Growth that is compounded, like interest in a bank account; contrasts with linear growth, which does not increase in rate.
Ability to conceive a child
In response to restrictive population policies, families kill their female infants so they can try to have male babies.
Reproductive behavior in a population leading to births.
First agricultural revolution
Occurred 10,000 to 12,000 years ago when humans first developed the ability to remain in a settlement and domesticate crops and animals. Led to the development of cities.
Friction of distance
Negative impact that distance has on spatial interaction, including communication and travel
General fertility rate
Number of births per 1,000 women in the fecund range over a year.
Evidenced by a population pyramid showing a higher number of older, or elderly, people in its projection than younger, working-age people. The pyramid is top-heavy.
Migrant who is temporarily permitted to stay in a country only to work.
Humans immunodeficiency virus is the onset of what turns into the acquired immunodeficiency syndrome. A global pandemic, outbreaks are most acute in Africa and Asia.
Movement into a country or region
Began in England around the 1700s and later diffused in an eastward direction throughout Europe and to the United States. Saw the development of factory-based economies and urban migration at a large scale. Coincided with the second agricultural revolution and high population growth rates.
Infant Mortality rate
Number of deaths of children under 1 year of age per 1,000 births over a year.
"Backbone" of a society, including communication, transportation, and other such maintenance structures.
Internally displaced person
Another name for an intranational refugee, someone who is forced from home but remains within the country.
Refugees who flee their country and move to another country.
Internal migration among particular regions in a country.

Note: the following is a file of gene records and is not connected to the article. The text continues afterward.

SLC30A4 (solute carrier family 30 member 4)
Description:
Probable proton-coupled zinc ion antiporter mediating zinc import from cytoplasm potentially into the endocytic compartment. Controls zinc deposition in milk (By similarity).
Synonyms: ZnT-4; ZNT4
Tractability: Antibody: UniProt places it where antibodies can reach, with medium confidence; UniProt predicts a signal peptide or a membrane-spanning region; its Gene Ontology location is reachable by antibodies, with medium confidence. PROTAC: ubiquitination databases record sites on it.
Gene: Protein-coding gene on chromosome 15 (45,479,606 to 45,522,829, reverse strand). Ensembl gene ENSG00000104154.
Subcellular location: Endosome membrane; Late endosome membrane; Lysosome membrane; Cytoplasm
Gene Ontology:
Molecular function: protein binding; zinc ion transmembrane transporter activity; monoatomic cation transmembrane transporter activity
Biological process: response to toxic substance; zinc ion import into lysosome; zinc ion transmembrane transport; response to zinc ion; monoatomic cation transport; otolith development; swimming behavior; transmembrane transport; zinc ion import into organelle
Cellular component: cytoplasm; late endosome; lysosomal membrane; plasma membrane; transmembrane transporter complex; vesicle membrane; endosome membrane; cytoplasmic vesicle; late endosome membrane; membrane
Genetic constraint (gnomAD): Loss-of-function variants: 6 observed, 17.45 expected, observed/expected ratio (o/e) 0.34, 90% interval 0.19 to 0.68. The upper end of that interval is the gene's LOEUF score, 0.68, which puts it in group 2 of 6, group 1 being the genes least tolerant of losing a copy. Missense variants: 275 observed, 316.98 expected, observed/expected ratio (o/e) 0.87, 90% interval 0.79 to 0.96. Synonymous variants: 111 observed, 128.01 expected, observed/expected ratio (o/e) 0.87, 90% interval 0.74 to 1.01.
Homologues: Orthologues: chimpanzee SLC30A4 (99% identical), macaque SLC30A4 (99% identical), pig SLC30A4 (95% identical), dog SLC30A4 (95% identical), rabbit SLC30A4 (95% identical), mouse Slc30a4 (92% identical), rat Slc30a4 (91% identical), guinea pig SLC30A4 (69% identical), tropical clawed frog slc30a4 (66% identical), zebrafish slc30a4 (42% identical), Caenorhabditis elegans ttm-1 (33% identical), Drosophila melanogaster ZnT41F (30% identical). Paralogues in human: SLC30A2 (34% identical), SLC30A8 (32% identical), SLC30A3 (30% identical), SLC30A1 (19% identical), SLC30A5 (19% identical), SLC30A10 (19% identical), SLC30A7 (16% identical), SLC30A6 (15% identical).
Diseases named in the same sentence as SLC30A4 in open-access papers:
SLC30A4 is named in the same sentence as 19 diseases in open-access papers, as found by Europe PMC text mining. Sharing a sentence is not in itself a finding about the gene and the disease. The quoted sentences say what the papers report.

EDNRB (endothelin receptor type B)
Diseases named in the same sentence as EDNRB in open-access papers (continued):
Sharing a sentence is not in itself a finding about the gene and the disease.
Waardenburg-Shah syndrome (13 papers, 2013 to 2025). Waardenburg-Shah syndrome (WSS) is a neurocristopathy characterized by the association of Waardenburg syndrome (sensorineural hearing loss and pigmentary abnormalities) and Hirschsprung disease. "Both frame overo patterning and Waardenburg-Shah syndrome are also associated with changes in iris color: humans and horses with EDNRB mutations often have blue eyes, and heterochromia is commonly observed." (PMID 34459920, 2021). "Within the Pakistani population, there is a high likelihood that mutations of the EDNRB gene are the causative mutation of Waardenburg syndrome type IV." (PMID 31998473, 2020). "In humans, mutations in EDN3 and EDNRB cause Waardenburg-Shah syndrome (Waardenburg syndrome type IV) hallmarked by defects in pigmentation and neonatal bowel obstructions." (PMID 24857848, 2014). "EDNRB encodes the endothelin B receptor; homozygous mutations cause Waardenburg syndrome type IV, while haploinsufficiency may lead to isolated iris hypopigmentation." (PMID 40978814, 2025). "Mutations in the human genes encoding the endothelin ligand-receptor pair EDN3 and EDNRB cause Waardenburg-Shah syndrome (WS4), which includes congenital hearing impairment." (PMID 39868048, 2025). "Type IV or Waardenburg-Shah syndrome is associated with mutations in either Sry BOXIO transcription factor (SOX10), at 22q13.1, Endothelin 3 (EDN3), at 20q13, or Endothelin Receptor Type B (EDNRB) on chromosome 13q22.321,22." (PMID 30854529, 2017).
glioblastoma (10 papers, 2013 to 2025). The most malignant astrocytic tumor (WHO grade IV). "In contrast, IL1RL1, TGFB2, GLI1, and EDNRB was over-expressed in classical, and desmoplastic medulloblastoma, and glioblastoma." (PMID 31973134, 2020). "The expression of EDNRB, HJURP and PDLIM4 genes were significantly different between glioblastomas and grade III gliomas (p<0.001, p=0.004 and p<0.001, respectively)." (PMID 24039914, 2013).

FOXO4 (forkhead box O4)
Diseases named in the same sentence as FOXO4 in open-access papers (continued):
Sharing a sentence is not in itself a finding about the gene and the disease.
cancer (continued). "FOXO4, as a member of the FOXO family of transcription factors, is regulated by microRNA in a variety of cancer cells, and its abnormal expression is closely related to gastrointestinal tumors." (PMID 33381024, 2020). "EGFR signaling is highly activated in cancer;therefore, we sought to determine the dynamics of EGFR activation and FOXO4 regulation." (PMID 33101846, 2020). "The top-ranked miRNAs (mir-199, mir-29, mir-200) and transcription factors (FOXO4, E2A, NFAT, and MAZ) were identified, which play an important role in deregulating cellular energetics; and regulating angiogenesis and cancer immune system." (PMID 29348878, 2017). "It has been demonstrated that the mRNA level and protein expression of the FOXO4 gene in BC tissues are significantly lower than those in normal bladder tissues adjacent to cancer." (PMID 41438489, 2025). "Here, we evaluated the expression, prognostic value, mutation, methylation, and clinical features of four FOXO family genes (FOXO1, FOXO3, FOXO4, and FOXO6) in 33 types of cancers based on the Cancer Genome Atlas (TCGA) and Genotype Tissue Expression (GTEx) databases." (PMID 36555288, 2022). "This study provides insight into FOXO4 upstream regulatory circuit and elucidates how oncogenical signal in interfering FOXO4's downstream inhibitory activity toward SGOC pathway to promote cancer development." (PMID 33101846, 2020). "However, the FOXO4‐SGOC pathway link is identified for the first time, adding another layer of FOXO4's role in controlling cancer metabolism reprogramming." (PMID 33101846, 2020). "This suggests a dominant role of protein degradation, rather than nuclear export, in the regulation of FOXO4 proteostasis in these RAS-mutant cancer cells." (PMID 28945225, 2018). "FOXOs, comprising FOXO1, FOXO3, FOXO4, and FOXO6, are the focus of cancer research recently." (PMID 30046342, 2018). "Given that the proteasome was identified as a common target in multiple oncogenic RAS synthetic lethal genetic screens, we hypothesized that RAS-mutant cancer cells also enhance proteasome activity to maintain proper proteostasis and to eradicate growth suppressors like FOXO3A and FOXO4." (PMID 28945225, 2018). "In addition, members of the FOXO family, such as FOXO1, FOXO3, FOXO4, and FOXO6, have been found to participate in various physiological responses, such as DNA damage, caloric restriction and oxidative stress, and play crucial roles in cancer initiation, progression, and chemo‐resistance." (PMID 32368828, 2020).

Barrier encountered on a journey that prevents or interferes with getting to the planned, final destination.
New opportunity that arises along a journey that is more attractive to the person making the journey and diminishes the attractiveness of the final destination.
Refugees who abandon their homes but remain in their country to escape persecution.
Internal migration within a particular region, such as from a suburb to an inner city.
Involuntary (forced) migration
Occurs when a migrant is forced to move because of abuse, war, or similar negative circumstances against their will.
Principal critic of Malthusian theory who argued that overpopulation was the fault of unchecked capitalism and unequal distribution of resources, leaving some places unable to care for their populations.
Average number of years a person is expected to live.
Linear (arithmetic) growth
Growth that is regular and not compounded over time. The growth remains at a steady pace, rather than increasing in pace over time (exponential).
Period in stage 2 of the demographic transition model when lifesaving medical technology drastically reduces the CDR, leading to longer life expectancies and higher rates of natural increase.
Movement of a person across an administrative border. The move is intended to be permanent.
Combination of factors that predict a person's likelihood to migrate based on factors like age, gender, and education.
Migration streams and counterstreams
In a migration stream migrants are moving from a place of origin to a destination. When the original flow of migrants produces an opposite flow of returning migrants, a counterstream results.
Death-related activity in a population
Contemporary believers in Thomas Malthus's original ideas. They call for sustainable population growth to be achieved through birth control teachings and regional attention to birth patterns.
Occurs when the number of immigrants is larger than the number of emigrants.
Occurs when the number of emigrants exceeds the number of immigrants.
Restrictive, antinatalist policy in China that aimed at immediately reducing China's birth rate to replacement level and below.
Occurs when a region exceeds its carrying capacity. This is difficult to measure because of changing technology and environmental issues that continually alter the carrying capacity.